The Next Scott Brown?
Gabriel Gomez, Massachusetts Republican.
May 27, 2013, Vol. 18, No. 35 • By MICHAEL WARREN
Gomez embraces his awkwardness. A minute later in his speech, he made his pitch, leaning in toward the microphone with a roguish grin. “If you’re lookin’ for an experienced, slick-talkin’ politician, I’m definitely not your guy,” he said.
That’s self-deprecating, of course, but it’s also a shot at Gomez’s opponent. Markey is a 37-year veteran of the House, a liberal’s liberal who has all the well-heeled, left-wing positions of Ted Kennedy with little of Kennedy’s working-class appeal. (Last week, Markey disinvited his former House colleague Georgia Democrat Ben Jones from a D.C. fundraiser because of Jones’s outspoken support of the Confederate flag. Jones, the actor who played “Cooter” on The Dukes of Hazzard, told the Boston Globe that it wasn’t his old friend Markey but a staffer who actually made the call.)
Early in his congressional career, Markey was known as an anti-nuclear environmentalist. More recently, he’s staked out territory in the realm of telecommunications regulatory policy, and, as the Almanac of American Politics states, he’s “often inclined toward deregulation, though he can just as often be found siding with consumers.” Regardless, some of his biggest donations come from the entertainment and telecom services industries. Gomez’s goal is to cast Markey as a partisan insider who’s spent too much time in Washington.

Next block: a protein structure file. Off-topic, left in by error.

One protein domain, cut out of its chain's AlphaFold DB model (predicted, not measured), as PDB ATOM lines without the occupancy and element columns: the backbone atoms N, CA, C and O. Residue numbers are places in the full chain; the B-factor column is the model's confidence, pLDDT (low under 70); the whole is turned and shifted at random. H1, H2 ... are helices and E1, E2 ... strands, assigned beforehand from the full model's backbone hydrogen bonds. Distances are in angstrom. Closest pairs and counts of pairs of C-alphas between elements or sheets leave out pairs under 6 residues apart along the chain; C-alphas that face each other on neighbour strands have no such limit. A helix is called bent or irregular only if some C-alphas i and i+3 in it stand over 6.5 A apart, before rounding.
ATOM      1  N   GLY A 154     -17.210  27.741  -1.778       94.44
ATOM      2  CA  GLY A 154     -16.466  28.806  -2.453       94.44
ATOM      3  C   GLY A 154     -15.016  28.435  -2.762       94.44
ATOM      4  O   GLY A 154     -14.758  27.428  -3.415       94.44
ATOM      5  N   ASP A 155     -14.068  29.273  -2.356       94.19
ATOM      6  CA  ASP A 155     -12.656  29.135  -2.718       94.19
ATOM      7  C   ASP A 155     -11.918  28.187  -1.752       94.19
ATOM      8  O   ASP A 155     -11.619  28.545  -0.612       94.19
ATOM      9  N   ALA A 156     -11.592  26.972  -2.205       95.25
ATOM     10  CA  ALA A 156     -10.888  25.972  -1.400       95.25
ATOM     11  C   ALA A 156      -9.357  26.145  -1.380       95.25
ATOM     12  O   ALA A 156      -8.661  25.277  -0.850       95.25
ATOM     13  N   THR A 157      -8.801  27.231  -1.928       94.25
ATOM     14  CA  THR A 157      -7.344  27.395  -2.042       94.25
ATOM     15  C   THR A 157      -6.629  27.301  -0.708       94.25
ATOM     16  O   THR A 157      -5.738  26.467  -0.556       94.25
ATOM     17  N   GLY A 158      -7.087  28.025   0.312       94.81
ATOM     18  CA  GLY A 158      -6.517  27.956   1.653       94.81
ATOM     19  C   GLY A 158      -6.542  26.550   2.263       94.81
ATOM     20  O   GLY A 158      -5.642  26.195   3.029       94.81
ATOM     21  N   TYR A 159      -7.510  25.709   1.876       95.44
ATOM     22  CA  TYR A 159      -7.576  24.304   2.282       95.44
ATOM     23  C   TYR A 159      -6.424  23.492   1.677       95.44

“Congressman Markey’s been down there for 37 years, and he’s left of the left,” Gomez says. “He will just not be somebody who is going to represent all the people of Massachusetts and reach across the aisle and work with the other side.”
Markey won big in the Democratic primary, but the bitter fight against his fellow congressman, the more blue-collar Stephen Lynch, left some traditional Democrats feeling cold toward their nominee. The Gomez campaign is looking to peel off these voters by emphasizing his independence and his willingness to work with Democrats. It’s a tactic that’s worked well for the few Republicans who have won statewide in Massachusetts in recent years, Scott Brown and Mitt Romney chief among them. Gomez, who speaks Spanish, is also trying to find new supporters among Greater Boston’s Hispanic community.
What Gomez may be missing, however, is a conservative issue or two around which he can rally his Republican supporters. In late 2009 and early 2010, Scott Brown argued he could be the vote to stop Obamacare in the Senate, and he criticized the Obama administration’s response to the failed Christmas Day 2009 terrorist bombing attempt. Gomez, who crossed the finish line at the Boston Marathon just minutes before the bombs there exploded, told me he doesn’t think Dzhokhar Tsarnaev should have been read his Miranda rights so quickly. Gomez supports the Senate immigration proposal and says he would vote for another gun background check amendment like the one that failed last month. He also says he opposes many of the economically damaging elements of Obamacare, though he’s mixed on the idea of repeal.
“I guess ideally you could repeal it and start over because you have certain components obviously that people agree on,” Gomez says. “Preexisting conditions is just one of them. But if you can’t repeal it, you have to face the fact that we have to fix it and we have to address some of these issues like the medical device tax, among others. You can’t leave it as is.”
It’s not quite a pledge to be the deciding vote against Obamacare, but then this is a state that just voted to reelect Obama and threw out Brown in favor of his Democratic challenger, Elizabeth Warren. With Gomez already within striking distance of Markey, maybe simply being the Massachusetts moderate will be enough. ♦
Michael Warren is a reporter at The Weekly Standard.
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